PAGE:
In Step 2 you will find the “Microsoft Visual Studio 2010 Shell (Integrated) Redistributable Package” which I cannot anywhere at Microsoft.com.

Remember that when using the free editor, OfflineReport is not supported.

In NAV 2013 R2 we do not have to go through all these tricks, but much more about this in next blog post.

/Thanks, Claus Lundstrøm, Abakion.com & Supplychainbox.com

How to fit address fields correctly in a Windows Envelope

Summer is over and Directions EMEA is only 9 days away. I have a Reporting Tips and Tricks session at Directions so if you are there I expect you to join my session :-).

This year Abakion will also sponsor Directions EMEA. We have never done that in past so this is real exiting. We will show case our Supply Chain Box product, so be sure to stop by our booth. You can also read much about Supply Chain Box here:

image 

OK, enough marketing lets get down to business, and let’s face it, you are reading this blog post because you want Reporting tips and tricks :-). So how do we actually consitently place the address fields, so they fit perfectly in the small windows of a Windows Envelope. By now many of you have worked on Document reports and have struggeled with this. In the begining I felt like I was designing my reports in water, because everytime I placed the address fields the moved around, until I understood how our lovely Visual Studio Report designer was working.

To find the right location we need to consider the following things:

  1. Code.SetData textboxes
  2. Creating a retangle around the address fields
  3. Top Margin
  4. Left Margin
  5. A report which have the address fields place correctly

Code.SetData textboxes

First you might wonder why we need to look at the Code.SetData textbox. Well the reason is that this or these text boxes will influence the location of the Address fields. Let me show you.

Here I have sample document report with the address fields perfectly fitted for the Windows Envelope

Designer:

image

Print:

image

I have emmbedde a background image, which shows me exactly where the window on the Windows Envelope will be. Notice that the backround image of the Report will not show in the Margins. No something I will go into now, but now you know if you did not already of course.

Now let me add a Code.SetData text which we have on all our document reports. For demostration purpose I have increased the size of the Code.SetData textbox and marked it red. Now let see what happens when I print the report:

Designer:

image

Print:

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As you see “funny” things start happening, and it looks like the Code.SetData textbox completely deletes the section where it is placed and then pulls the address fields up the report, exactly of height of the Code.SetData textbox. In some sceanrios that could actually be handy, by here it is just a pain.

So how do we fix this. Well in the first place it is broken that the value has to go to the Visibility expression. Hidden expression in Report headers are rendered as the last thing in  Report Viewer 2010(NAV 2013) so tricking the Report Viewer to render the expression as the first thing by moving it to the Visibilty expression is just wrong. And we see above that this is not something the Visual Studio ever tested or they newer thought we we would work with it like this.To fix this we copy the Value from the "Show or Hide based on a expression" and set Visibilty to "Show". Paste the value into normal expression on the General tab, and then set the font to white in the Font tab. This way the the textbox will be visible, but "TRUE" value will be hidden because font is the same color as the paper. For demo purpose I keep the Code.SetData textbox red so you can see that I have a value in textbox. You of course mark the textbox white.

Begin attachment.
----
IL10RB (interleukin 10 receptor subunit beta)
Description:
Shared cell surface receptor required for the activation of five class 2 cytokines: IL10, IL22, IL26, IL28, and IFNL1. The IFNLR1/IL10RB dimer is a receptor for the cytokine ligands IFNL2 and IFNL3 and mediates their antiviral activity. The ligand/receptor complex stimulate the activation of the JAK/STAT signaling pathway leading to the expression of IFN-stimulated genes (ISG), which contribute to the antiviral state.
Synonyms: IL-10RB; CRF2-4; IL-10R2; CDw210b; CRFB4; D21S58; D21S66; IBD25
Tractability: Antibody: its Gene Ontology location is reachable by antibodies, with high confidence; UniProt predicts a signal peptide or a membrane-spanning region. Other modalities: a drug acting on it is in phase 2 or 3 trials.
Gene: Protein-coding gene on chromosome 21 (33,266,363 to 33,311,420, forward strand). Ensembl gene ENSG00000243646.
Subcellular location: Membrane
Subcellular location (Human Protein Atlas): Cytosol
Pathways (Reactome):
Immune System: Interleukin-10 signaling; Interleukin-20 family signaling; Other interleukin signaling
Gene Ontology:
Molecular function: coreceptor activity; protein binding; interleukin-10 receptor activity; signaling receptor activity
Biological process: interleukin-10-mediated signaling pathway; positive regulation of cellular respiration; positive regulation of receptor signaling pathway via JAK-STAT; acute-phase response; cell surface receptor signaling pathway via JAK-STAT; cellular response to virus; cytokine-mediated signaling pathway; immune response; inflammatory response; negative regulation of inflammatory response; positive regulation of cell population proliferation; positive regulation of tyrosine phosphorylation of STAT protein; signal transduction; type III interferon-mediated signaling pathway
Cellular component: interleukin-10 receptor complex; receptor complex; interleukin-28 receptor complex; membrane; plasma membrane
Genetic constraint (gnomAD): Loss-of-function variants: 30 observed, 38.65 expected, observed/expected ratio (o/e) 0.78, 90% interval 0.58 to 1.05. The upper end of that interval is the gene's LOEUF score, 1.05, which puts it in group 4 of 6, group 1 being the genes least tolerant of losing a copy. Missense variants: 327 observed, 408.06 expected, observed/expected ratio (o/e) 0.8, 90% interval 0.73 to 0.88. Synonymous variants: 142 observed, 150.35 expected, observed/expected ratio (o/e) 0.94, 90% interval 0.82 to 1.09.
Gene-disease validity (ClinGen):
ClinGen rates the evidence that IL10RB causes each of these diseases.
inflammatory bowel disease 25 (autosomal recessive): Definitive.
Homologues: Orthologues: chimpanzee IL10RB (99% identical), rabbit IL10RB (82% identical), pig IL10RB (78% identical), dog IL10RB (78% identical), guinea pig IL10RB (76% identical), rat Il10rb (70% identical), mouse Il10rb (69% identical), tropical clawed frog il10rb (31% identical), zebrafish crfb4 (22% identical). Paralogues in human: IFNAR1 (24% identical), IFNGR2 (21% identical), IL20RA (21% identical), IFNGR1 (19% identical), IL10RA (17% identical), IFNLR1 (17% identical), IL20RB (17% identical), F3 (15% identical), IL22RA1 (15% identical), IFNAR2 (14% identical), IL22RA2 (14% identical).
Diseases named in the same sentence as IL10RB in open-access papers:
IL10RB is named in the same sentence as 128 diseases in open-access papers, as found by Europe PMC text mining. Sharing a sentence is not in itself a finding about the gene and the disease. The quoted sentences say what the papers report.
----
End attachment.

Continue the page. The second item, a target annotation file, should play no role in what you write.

Designer:

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Print:

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First problem solved

Creating a retangle around the address fields

Usually customers don’t like the address fields of font size 8pt which the UX-Guidelines tells us to do. 8pt is just to small for Postman Pat to read. So we increase the font to 10pt. Now the we increase the size of the Address Textboxes to 13pt. 12pt is no good, because it will truncate the bottom of the letters “g”. “j” and “y”. With this excersize you now have textboxes on left side of the report of size 13pt and on the right side of the size 10pt or hopefully 11pt, because 10pt will again truncate the bottom of the letters “g”. “j” and “y”. When you do this Visual Studio has an easter egg built in, so it moves the textboxes on left and right side around and when printed they are not placed in the right places. This is just a pain and to resolved this issue we place a rectangle around the address fields on the left side. Sometimes this does not completely fix thes issue, if not, you place a rectangle around the textboxes on the right side as well.

Second problem solved

 

Top Margin and Left Margin

Now finnally we can get down to placing the address fields at the correct position in our report. So for us to place the address fields correctly we need to note down the values in the in the Top Margin and Left Margin in Report properties. In my example I’m using the lovely margins in report 116 – Statement in the Danish version:

Top margin = 1,05834cm

Left Margin = 1,76388cm

These values is all I need from this report.

A report which have the address fields place correctly

Now I need the values from a report which I have verified prints the address fields correctly. And the I place all these values in this spreadsheet:

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You could of course argue that I do not need this spreadsheet, because I could just set the Margins to the same size in the report that I’m fixing, but I’m considerng that as major changes and could easily give me extra work fixing the whole report to fit correctly to the new margins.